Nigeria’s Bond Yield Declines to 14%
The average yield on Federal Government of Nigeria (FGN) bonds slumped to 14% on Monday as a higher inflation rate continues to reduce the real return on investment securities.
Bondholders and asset managers sold off despite the improved liquidity in the financial system, pushing yield upward. Nigeria’s inflation rate printed at 22.22% in April widening the real return gap.
Relatively robust liquidity in the financial system caused the decline in funding rates as both repo and overnight lending rates tracked lower yesterday.
Market data from the FMDQ Exchange platform showed that short-term benchmark rates: the open repo and overnight lending rates moderated 200 basis points to 12.88% and 13.63% respectively.
Last week, MarketForces Africa reported that the Debt Management Office (DMO) sold more than N360 billion and spot rates were still under pressure despite worsening inflation and naira movement.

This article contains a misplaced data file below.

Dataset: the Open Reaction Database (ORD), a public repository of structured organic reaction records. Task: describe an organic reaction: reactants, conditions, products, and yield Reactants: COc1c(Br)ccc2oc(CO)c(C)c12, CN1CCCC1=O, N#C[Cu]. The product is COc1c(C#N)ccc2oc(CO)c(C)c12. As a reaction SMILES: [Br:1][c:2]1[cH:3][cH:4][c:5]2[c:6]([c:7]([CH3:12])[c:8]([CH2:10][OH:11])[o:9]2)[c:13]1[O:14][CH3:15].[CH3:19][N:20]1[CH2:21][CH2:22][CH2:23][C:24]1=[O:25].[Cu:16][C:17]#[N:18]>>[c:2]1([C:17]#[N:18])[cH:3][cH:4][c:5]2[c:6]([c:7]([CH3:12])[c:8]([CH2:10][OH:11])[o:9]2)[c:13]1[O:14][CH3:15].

In the secondary market, the value of FGN bonds was flat for most maturities, despite the average yield on the secondary market contracting by 6 basis points to 14.00%.
Across the benchmark curve, fixed interest securities analysts said the average yield contracted at the short end by 19bps as investors demanded the MAR-2024 (-73bps) bond.
Conversely, the average yield closed flat at the mid and long segments. Cowry Asset Management reported that the 10-year FGN bond was 55 basis points richer in its market note, yielding 12.45% from 12.65% in the previous week.
The 15-year, 20-year, and 30-year FGN bond yields held steady at 14.81%, 15.58%, and 15.77%, respectively. Market analysts stated that the value of the FGN Eurobond cleared higher for most of the maturities amid sustained bullish sentiment.
Consequently, the average secondary market yield compressed to 12.52%. #Nigeria’s Bond Yield Declines to 14% Naira Steadies as Banks Issue Update on FX Purchase